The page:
A Trump White House: Potential Market Impacts of the US Election
Donald Trump's presidential upset has stunned financial markets, which had heavily discounted a Clinton victory. What might Trump's policy proposals mean for markets and key components of the US economy going forward? The questions outnumber the answers at this stage, but here are our best guesses.
The increased level of uncertainty could delay spending in the near term, but overall GDP growth should be faster thanks to tax cuts and infrastructure spending. Trump’s policy proposals call for an aggressive easing of fiscal policy, and we are left with questions on the distribution of tax cuts (will they favor high-income earners with low marginal propensity to consume?) and how they will be funded (up-front spending cuts or delayed cuts?). We believe the major risk of the Trump administration is a supply-side hit to the economy stemming from a potential trade war with higher tariffs and reduced supply of labor due to tougher immigration enforcement. Recession odds increase in the medium term if an initial GDP growth spurt is met with higher interest rates and followed by a negative supply-side shock. Immigration and trade restrictions increase the risk of inflation and a policy tightening error by the Federal Reserve.
Trump’s proposals are structurally inflationary, but which measures will get passed and implemented is a large unknown. He’s calling for aggressive fiscal policy; an exit of many immigrants (which would put upward pressure on domestic wages and costs); and increased protectionism (a trade war would likely depress growth initially and ultimately raise the cost of global goods via higher tariffs). The supply side of the economy could take a serious hit.
Trump initially talked about $9 trillion worth of cuts over ten years. He later reduced his proposal to $4 trillion; Congress might pass something more reasonable, like $1 trillion. The unknowns on the tax cuts are how they will be funded, their distribution and impact on GDP. On plan, the cuts favor the top income earners who may be less likely to spend. Trump would like to achieve comprehensive tax reform:
- Broaden the base
- Remove loopholes
- Reduce tax rates
- Collapse individual tax brackets from 7 to 3 (12-25-33%)
- Reduce the corporate tax rate from 35% to 15%
- Remove the estate tax
So far, he seems to assume revenue loss would be offset by faster GDP growth.
Trump has already suggested that Federal Reserve Board Chair Janet Yellen would not likely be reappointed when her term ends in February 2018. She may even resign before then. There is likely to be significant turnover at the Fed, with up to five seats turning over, including the vice chair. We could see preference for a more hawkish Fed chair, someone like former Dallas Federal Reserve President Fisher, with a more orthodox view on monetary policy compared to the experimentation and unconventional policies that have ruled since 2008. The fed funds rate should rise faster under Trump. The collision of a more hawkish Fed chair, aggressive fiscal easing with the unemployment rate below 5%, and potential for a negative hit to supply side of the economy are wild cards to watch.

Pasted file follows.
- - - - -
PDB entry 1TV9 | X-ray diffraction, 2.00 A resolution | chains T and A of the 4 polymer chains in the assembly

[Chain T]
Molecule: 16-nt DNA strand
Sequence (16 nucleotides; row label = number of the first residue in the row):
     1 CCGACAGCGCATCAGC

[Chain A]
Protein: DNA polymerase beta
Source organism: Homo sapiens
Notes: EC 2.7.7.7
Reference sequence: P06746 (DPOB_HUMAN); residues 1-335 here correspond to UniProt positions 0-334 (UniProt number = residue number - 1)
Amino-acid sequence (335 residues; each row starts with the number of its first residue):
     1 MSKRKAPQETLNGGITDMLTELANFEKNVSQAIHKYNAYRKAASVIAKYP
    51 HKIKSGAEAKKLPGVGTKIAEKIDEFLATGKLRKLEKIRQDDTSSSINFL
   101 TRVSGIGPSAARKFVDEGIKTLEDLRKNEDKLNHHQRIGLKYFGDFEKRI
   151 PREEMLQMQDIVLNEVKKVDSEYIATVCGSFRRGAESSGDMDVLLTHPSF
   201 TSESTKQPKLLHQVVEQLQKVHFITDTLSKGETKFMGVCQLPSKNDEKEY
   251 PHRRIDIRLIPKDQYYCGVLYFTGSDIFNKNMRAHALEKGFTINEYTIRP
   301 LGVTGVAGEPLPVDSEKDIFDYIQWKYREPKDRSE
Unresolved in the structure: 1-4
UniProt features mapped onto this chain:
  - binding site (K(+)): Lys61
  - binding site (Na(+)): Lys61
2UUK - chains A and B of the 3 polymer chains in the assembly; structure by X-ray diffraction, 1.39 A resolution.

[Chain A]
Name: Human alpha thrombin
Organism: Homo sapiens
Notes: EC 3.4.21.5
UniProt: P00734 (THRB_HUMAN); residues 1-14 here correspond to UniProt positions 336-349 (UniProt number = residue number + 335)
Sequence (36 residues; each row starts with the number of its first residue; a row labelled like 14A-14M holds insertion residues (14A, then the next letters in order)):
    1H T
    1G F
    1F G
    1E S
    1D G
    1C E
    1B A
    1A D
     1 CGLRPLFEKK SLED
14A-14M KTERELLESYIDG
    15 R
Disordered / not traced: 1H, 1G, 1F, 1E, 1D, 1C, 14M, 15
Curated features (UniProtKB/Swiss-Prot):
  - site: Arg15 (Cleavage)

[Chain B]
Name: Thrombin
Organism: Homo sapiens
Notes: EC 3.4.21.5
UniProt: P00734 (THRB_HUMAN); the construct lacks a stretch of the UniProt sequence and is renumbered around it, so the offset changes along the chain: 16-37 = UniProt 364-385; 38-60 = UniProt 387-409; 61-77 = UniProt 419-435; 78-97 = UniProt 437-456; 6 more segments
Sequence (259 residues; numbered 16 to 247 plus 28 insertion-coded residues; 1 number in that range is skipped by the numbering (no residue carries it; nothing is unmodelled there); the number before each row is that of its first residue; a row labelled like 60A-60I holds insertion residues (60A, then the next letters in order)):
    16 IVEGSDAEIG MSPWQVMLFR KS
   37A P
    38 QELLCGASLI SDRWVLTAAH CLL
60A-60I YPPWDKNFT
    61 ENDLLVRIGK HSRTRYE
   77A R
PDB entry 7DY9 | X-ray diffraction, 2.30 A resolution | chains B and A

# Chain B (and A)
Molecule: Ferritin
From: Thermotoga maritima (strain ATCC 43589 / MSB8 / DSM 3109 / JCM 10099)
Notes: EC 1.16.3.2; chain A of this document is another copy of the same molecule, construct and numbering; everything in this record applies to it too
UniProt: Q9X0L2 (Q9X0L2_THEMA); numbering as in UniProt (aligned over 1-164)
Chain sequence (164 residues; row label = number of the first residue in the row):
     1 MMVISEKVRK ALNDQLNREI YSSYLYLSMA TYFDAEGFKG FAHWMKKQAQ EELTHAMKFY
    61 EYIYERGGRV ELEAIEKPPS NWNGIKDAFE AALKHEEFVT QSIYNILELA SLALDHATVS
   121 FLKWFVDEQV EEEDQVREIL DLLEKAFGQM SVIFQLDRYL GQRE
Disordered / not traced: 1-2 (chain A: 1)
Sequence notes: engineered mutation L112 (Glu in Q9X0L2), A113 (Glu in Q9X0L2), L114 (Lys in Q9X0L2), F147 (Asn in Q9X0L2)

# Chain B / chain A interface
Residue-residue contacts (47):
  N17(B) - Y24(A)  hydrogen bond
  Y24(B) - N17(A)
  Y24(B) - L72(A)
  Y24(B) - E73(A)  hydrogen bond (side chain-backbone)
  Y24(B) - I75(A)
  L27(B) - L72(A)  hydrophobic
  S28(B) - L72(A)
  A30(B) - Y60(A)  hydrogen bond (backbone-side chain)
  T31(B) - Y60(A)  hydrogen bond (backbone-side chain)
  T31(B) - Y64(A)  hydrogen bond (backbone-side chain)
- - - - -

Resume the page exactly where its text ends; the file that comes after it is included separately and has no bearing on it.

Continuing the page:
The bond outlook is uncertain because of the extreme policy divergence between a big fiscal boost to growth and a negative supply-side economic shock. Longer term, our bias is that the fed funds rate and bond yields will rise as aggressive fiscal policy easing spurs demand. Loose fiscal measures could then meet potential trade and immigration restrictions, leading to higher inflation. Then we would need to judge how higher interest rates would impact the dollar and the economic outlook.
From here, spread levels could stay flat or move wider. Increased volatility and uncertainty are anticipated in the near term, and the non-financial corporate sector has continued to add leverage. The Trump victory suggests bolder policies and wider tail risks for the corporate sector. We need to see profits rise relative to debt for credit spreads to remain at current levels. If spreads were to tighten from here, it would probably be on the back of higher Treasury yields compressing the credit spread.
Near-term uncertainty could be negative for equities. The long-term picture is cloudy, but it hinges heavily on the economy and how fast Trump’s prospective tax cuts might speed growth. We’ll watch for tension between a fiscal-driven boost to GDP, higher interest rates and potential for a trade war. In any case, stronger profits and greater investment spending are critical for both economic and profit growth.
We have a more bullish outlook for the dollar under a Trump presidency. A key assumption is that loose fiscal policy and tight monetary policy are typically bullish for a currency. Think of the 1980s, when President Reagan’s tax cuts, a defense build up and Volker-led Fed combined to drive the dollar to very high levels.
Trump campaigned on a protectionist, isolationist platform, and tariffs on China and Mexico could become reality. With trade, it is important to think of the supply side of the economy. More trade means more supply, and vice versa. A trade war is the biggest risk to global GDP. Any new president could start a trade war quickly and easily. The fallout would likely hit supply and demand, raise inflation and slow global demand. A trade war could be a significant offset to any fiscal stimulus.
This blog post is provided for informational purposes only and should not be construed as investment advice. Any opinions or forecasts contained herein reflect the subjective judgments and assumptions of the authors only and do not necessarily reflect the views of Loomis, Sayles & Company, L.P. This information is subject to change at any time without notice.